"To meet a secure messaging threshold of 25 percent means that 25 percent of your patients need to be portal members," said Sheehan. "So the most difficult and challenging measures to meet today increase significantly."
And making matters more complicated is the fact that most of the healthcare industry is not even aware of this, Sheehan added. “When they see this, people are going to be like, 'Are you kidding me?'"
Sheehan approached both CHIME and AMA, in fact, hoping to raise awareness, "and at first they didn't believe me."
Both those groups have been successful in the past getting the Centers for Medicare and Medicaid Services to reduce unrealistic regulations.
"I hope they plan on doing that," said Sheehan. "On the other hand, I do think it's probably an oversight from CMS. And I think the thresholds will definitely be lowered. But we don't know that."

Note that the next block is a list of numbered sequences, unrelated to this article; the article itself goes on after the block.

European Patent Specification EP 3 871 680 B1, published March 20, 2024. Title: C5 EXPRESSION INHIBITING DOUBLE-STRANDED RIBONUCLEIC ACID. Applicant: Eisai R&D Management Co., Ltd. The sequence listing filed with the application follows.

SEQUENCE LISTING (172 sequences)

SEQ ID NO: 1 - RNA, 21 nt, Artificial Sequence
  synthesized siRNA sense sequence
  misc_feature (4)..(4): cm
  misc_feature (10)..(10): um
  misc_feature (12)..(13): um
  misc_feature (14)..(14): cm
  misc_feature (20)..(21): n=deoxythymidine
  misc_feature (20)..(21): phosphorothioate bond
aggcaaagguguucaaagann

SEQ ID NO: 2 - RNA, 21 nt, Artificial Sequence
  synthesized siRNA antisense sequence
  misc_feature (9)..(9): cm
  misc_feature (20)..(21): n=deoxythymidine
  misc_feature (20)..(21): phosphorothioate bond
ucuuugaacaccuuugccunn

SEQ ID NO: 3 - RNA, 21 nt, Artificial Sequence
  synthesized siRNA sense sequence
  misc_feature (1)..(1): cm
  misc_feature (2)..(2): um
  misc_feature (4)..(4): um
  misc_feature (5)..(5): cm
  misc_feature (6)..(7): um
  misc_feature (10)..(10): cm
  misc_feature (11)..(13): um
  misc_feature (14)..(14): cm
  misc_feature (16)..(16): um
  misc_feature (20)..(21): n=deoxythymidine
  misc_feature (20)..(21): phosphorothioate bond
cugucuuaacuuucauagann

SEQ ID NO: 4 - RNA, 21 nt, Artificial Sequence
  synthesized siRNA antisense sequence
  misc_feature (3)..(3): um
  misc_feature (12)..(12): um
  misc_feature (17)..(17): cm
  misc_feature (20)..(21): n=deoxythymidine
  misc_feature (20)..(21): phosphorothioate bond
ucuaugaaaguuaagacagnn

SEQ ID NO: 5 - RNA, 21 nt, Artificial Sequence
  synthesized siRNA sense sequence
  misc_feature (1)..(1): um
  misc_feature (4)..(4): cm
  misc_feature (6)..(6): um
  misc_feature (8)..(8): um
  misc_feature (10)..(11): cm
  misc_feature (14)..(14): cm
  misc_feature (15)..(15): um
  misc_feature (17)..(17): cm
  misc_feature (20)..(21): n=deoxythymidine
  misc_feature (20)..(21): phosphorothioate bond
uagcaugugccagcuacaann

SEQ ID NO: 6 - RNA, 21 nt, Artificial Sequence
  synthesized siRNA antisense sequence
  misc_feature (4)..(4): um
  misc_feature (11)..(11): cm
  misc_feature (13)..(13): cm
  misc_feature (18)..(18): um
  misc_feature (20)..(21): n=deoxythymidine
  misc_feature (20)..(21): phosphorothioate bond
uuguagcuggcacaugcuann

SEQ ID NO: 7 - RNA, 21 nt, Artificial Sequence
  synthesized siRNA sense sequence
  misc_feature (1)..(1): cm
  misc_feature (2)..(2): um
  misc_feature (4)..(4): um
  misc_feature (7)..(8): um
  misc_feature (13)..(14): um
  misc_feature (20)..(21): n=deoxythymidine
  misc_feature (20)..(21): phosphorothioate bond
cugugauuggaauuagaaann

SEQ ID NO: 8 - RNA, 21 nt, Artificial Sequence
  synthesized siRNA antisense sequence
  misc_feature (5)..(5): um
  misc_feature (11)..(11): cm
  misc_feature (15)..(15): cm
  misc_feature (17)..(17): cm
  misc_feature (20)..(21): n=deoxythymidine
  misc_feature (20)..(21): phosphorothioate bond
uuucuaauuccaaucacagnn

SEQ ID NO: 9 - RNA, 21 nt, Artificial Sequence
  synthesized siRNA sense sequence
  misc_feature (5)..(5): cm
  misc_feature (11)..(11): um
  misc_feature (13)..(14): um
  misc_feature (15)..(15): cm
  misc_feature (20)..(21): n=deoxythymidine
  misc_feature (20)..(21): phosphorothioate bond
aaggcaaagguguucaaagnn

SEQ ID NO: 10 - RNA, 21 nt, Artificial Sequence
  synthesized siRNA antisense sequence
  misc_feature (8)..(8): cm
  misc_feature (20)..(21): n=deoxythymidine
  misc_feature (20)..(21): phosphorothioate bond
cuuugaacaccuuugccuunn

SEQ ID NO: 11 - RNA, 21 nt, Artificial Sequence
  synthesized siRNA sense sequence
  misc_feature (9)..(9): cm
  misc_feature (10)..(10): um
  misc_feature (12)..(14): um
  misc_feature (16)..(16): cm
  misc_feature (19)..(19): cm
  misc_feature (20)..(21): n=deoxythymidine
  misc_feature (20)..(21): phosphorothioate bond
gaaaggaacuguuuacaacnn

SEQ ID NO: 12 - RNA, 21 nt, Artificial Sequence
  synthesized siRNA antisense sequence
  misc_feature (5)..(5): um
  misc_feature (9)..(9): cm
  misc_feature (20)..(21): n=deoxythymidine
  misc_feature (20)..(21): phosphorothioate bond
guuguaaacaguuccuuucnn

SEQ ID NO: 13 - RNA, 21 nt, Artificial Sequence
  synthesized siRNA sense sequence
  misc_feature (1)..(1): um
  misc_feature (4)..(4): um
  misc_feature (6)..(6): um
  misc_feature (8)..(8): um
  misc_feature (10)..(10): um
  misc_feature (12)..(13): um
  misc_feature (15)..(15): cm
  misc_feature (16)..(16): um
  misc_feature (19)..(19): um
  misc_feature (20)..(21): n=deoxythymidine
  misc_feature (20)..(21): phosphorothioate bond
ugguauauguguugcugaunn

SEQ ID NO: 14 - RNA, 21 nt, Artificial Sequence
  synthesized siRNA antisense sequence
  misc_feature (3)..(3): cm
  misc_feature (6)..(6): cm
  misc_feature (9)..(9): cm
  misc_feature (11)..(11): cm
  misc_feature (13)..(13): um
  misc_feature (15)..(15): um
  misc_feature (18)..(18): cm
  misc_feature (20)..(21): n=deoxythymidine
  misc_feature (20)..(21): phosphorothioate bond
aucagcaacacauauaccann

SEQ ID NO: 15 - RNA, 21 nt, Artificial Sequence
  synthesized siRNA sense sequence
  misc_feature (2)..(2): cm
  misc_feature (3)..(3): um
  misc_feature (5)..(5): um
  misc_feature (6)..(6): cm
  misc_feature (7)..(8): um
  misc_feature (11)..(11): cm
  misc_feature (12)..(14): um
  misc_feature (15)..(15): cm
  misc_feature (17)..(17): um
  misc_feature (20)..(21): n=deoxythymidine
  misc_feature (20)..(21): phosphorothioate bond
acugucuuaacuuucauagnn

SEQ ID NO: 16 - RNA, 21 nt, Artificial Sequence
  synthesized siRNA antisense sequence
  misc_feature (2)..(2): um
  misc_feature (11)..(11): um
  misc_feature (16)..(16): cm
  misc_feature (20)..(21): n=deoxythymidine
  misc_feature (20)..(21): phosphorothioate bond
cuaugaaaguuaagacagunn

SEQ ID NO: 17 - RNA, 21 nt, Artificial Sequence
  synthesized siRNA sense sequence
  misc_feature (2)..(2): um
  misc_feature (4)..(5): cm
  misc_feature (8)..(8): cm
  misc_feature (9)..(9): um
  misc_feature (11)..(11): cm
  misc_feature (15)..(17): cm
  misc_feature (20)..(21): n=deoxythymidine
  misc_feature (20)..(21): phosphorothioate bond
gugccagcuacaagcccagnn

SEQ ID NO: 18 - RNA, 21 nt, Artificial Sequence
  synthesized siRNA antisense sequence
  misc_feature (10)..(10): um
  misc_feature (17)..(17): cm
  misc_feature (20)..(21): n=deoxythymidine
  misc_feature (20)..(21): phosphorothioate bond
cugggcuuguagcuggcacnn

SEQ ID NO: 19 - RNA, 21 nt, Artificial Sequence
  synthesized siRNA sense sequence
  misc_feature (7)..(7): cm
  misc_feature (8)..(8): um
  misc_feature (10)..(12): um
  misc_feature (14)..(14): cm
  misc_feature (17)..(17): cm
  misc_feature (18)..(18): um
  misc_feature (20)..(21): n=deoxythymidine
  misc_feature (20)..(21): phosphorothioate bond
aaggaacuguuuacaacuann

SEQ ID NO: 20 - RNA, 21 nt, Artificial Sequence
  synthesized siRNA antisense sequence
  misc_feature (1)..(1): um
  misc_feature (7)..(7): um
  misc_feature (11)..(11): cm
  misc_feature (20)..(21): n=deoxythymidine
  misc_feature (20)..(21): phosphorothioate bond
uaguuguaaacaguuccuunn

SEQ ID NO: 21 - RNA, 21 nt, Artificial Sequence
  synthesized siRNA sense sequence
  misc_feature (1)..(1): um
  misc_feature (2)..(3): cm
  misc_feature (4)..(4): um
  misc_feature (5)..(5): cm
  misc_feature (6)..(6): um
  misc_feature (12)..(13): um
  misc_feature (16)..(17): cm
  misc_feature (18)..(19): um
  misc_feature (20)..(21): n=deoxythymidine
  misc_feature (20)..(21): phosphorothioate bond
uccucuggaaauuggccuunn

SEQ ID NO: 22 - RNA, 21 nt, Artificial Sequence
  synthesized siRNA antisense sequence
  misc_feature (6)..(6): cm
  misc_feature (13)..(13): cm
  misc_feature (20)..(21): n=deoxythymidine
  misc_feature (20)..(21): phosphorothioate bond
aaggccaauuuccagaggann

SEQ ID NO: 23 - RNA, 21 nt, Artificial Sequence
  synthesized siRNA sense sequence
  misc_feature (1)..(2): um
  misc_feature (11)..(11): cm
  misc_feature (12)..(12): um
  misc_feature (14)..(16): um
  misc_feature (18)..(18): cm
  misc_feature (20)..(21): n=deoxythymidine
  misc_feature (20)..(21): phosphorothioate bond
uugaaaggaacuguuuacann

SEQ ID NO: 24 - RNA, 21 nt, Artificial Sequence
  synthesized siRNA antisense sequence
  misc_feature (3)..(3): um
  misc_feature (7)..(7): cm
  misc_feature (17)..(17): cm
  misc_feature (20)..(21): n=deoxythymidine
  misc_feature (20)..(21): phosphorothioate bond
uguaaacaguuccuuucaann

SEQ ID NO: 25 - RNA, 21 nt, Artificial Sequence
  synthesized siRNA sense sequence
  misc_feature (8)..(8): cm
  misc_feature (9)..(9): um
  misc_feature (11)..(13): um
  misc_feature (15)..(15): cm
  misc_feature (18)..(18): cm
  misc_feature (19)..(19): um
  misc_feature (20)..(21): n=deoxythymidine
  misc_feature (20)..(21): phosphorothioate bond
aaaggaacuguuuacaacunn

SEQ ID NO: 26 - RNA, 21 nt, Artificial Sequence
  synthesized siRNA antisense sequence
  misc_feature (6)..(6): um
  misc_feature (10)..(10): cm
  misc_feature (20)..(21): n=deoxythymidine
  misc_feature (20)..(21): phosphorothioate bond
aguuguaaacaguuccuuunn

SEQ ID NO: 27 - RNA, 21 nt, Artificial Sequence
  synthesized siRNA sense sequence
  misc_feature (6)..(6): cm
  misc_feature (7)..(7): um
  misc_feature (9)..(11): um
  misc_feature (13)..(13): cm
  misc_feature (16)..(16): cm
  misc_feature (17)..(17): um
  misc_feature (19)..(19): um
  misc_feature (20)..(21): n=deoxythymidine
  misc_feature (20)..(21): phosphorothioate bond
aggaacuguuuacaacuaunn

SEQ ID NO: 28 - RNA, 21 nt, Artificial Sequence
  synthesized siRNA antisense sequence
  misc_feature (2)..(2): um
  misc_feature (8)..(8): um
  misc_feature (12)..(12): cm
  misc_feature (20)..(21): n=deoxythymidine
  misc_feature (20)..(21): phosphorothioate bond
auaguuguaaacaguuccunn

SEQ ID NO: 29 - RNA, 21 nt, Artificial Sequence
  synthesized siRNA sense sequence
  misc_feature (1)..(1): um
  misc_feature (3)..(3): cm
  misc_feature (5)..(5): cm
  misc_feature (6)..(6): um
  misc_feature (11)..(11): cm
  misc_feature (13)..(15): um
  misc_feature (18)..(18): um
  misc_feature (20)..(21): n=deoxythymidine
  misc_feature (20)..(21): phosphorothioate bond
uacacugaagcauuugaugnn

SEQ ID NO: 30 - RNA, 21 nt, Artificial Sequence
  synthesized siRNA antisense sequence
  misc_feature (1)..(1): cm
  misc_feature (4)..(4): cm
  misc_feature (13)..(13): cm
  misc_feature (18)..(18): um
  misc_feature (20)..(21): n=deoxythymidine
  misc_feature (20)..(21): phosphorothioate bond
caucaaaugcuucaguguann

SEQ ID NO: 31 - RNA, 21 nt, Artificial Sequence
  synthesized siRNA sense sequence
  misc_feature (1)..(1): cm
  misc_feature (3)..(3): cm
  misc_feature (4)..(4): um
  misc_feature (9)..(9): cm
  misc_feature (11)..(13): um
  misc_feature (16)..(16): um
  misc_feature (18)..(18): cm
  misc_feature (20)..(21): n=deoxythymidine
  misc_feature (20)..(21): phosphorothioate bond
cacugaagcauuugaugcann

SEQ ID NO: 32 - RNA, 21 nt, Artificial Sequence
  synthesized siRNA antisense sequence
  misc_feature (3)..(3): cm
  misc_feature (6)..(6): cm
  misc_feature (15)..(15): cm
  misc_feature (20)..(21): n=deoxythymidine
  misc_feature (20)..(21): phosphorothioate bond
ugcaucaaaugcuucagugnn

Even if they are reduced, "we don't know what they're going to lower them to, and whether it will still be burdensome. Or whether they'll remove them altogether. Or default back to the Stage 3 measures effective in 2018."
In the meantime, she said, hospitals need to be aware of the potential rules and plan accordingly.
Rules require portal use, despite evidence of limited usefulness
Whether or not CMS changes those thresholds, the existing rule points to some ongoing questions related to patient engagement – and to the future of meaningful use itself.
A secure messaging threshold of more than 25 percent, meaning that one-quarter of patients need to be signed up with and active users of patient portals, is high.
When it comes to use of portals to view, download and transmit data, "our hospitals average about 5 percent, and some of them are lower," she said. "Part of this is because portals just aren't delivering a whole lot of value. Patients are not interested in portals."
Any requirement that demands a five-fold increase in portal usage would also demand that vendors offer more than what most are currently offering. "It's a problem," said Sheehan. "They need to have more of a value proposition and we need to put more pressure on the vendors to deliver more features and functionality."